Government subsidies of gasoline, electricity and other energy sources amount to about $1.9 trillion a year and should be ended or offset with taxes used to battle climate change and pay for social programs, the International Monetary Fund said Wednesday in a major foray into the global warming debate.
From top energy users such as the United States and China to the poorest of the poor, the fund said countries should be more aggressive in developing energy tax and pricing policies that reflect the true cost of fossil fuel use, including such “externalities” as pollution and the steps needed to mitigate the effects of a warming climate.
For the United States, the IMF estimated that would require a $1.40 levy per gallon of gas and other fees totaling more than $1,400 per person each year — around $500 billion in total, or more than 3 percent of the country’s annual economic output.
Not recognizing those costs, the IMF argues, has had profound consequences for energy markets and the world economy: encouraging overconsumption; leaving some nations short of funds to address health, education and other needs; and distorting investment decisions worldwide.
“It is time for subsidies to end and carbon taxation to be put in place,” IMF First Deputy Managing Director David Lipton said in an interview Tuesday, before the release of a study researched or reviewed by about 30 staff members and vetted by the IMF’s executive board. “You don’t want overconsumption based on getting something for less than it costs and forcing someone else to pay.” The “someone else” in this case is either taxpayers left with the bill for direct government subsidy programs or those harmed by pollution, climate change and other side effects of energy use.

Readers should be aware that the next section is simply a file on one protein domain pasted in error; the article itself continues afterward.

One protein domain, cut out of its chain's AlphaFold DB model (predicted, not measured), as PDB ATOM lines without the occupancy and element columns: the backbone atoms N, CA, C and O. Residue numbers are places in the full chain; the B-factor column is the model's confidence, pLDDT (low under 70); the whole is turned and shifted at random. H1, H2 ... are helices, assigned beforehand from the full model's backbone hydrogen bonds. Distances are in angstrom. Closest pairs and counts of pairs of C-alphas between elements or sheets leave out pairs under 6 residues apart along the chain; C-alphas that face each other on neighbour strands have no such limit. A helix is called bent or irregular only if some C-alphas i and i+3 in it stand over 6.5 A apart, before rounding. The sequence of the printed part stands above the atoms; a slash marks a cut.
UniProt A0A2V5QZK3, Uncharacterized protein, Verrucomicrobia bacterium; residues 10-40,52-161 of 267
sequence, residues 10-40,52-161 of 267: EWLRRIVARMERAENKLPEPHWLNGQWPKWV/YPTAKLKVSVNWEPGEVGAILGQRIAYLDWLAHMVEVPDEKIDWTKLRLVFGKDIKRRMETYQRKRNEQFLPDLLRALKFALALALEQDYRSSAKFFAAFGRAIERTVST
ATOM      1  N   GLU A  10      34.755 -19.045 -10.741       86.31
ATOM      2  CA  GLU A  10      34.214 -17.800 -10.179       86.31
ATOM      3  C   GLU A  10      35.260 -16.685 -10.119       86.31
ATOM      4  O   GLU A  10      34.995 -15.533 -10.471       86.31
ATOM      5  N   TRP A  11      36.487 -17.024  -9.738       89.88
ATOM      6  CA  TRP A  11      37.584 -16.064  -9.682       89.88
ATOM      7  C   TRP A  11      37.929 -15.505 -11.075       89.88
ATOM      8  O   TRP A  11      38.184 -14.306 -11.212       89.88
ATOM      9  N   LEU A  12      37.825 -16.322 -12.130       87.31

Both the IMF and the World Bank, its sister agency, are intensifying their attention to climate change, an issue officials believe is one of the world’s key long-term economic challenges.
The issue has become central to the emerging agenda of new World Bank President Jim Yong Kim, who now routinely presses national leaders in meetings for their climate change plans, and compares the effort needed with the U.S. race to the moon in the 1960s. The bank last year released a report forecasting what the world would look like if average temperatures rise 4 degrees in coming decades, instead of the 2-degree increase set as an international goal. The consequences, the bank said, would be catastrophic for some nations.